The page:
Both airports are investing heavily in equipment to prevent future flight disruption, it was confirmed on Thursday.
A spokesperson for Gatwick said the airport had spent several million pounds on new defences after flights were grounded on its runway last month.
The airport was repeatedly forced to close between 19 and 21 December after drones were spotted.
The closure caused mass disruption, affecting about 1,000 flights and 140,000 passengers, with people forced to sleep on planes and airport floors.
The army was brought in to help deal with the travel chaos and was not stood down until Wednesday.
A spokesperson for Heathrow said: “The safety of our passengers and colleagues remains our top priority.
“Working closely with relevant authorities including the Metropolitan Police, we are constantly looking at the best technologies that help remove the threat of drones.”
The Israeli-developed Drone Dome system is believed to be among the technologies used at the airport by the army.
The anti-drone equipment can detect and jam communications between a drone and its operator and was deployed on a roof at Gatwick.
The system, which is said to have a range of several miles, uses four radars to give 360-degree detection in order to identify and track targets.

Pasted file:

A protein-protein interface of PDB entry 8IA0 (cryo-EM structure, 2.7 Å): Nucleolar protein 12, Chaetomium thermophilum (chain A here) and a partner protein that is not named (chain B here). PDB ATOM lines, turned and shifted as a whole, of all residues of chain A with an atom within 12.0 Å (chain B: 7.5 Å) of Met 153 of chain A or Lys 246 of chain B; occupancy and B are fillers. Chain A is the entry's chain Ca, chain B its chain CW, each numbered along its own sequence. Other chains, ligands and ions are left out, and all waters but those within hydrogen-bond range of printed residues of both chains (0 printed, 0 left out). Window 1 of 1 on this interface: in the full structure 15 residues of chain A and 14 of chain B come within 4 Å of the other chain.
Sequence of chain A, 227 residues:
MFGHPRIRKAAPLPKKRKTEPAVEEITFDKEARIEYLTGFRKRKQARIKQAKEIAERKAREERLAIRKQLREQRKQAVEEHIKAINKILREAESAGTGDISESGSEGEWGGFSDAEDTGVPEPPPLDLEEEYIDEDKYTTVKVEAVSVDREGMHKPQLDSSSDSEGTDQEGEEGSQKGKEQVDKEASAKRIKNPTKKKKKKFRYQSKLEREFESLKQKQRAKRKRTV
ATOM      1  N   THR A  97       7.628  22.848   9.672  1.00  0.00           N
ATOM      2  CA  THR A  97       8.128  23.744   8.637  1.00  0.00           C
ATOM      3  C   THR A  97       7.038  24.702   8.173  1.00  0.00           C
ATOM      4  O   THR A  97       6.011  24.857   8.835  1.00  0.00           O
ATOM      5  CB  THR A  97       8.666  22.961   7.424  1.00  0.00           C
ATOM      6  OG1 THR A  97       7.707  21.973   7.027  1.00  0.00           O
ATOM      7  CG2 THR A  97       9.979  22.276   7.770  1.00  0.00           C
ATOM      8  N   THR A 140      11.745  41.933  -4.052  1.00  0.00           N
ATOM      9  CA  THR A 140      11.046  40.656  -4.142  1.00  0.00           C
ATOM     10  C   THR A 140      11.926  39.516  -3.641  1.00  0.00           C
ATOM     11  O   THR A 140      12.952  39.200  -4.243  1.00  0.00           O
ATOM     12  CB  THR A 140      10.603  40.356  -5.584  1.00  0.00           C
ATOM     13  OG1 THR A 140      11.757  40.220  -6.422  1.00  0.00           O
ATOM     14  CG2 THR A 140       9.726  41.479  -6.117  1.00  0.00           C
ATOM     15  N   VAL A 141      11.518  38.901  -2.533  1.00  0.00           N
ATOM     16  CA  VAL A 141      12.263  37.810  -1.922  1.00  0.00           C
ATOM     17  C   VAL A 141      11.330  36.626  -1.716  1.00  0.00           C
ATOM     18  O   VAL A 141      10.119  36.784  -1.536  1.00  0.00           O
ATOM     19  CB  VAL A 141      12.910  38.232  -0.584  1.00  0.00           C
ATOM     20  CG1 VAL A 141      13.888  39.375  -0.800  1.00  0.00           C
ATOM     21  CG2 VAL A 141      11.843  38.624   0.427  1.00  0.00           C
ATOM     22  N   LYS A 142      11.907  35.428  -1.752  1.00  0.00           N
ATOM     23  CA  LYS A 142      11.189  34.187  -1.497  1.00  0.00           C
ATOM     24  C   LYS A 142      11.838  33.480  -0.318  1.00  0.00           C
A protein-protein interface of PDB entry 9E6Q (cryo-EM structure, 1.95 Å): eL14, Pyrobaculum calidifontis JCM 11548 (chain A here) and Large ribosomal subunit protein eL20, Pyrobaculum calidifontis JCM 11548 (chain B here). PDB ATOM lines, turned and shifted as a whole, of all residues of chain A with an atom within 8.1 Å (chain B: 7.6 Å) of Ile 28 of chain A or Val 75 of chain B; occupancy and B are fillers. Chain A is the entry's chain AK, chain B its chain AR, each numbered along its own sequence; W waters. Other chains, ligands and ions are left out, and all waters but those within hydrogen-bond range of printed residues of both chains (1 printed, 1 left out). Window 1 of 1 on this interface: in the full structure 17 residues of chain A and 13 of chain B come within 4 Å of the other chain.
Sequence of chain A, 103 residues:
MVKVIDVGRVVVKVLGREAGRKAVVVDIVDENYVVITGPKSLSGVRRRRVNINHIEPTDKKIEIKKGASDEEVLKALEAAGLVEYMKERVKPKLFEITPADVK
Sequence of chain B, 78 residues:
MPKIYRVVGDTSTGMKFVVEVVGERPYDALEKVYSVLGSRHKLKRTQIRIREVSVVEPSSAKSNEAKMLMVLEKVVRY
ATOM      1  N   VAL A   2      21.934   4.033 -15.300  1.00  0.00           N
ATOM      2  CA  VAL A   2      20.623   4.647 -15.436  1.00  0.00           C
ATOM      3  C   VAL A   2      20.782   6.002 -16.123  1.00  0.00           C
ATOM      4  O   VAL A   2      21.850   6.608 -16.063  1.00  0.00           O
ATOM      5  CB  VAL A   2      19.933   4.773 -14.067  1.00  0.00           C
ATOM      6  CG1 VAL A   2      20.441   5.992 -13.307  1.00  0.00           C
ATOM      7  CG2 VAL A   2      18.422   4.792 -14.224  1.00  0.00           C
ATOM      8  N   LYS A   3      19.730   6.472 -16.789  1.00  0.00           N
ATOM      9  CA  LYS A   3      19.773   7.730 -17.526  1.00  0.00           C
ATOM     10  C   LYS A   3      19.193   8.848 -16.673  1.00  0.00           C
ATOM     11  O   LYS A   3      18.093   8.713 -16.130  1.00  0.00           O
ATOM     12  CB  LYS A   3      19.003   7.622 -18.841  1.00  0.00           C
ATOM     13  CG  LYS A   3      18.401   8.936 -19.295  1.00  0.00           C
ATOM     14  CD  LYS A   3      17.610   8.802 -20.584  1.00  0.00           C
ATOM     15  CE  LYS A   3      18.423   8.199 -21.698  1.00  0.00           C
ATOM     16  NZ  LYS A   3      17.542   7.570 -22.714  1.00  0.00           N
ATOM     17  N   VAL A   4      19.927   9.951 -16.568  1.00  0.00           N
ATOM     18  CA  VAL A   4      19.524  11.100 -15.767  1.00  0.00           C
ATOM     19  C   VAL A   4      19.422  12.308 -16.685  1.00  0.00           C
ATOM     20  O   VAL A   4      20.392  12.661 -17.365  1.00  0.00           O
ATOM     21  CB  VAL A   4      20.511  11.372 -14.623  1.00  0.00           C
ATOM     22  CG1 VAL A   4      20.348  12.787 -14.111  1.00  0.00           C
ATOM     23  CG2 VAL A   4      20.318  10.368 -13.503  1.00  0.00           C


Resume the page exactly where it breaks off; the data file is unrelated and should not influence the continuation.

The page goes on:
Gatwick and Heathrow have not disclosed the specific equipment they plan to deploy to counter the threat posed by drones.
Sussex Police has been examining relevant sightings by 115 witnesses – 93 of whom are said to be credible witnesses who are used to working in the busy airport environment, including a pilot, airport staff and police officers.
The force publicly apologised to a married couple who were arrested and questioned over the drone activity but later released without charge.
Paul Gait, 47, and his wife Elaine Kirk, 54, said they felt “completely violated” after their home was searched and their identities revealed in the media.
The couple were detained by police at their home in the town of Crawley, West Sussex – just five miles from the runway.
Mr Gait, a father-of-two who works as a window fitter, was known by neighbours to be keen on flying model planes and helicopters.
Additional reporting by Press Association
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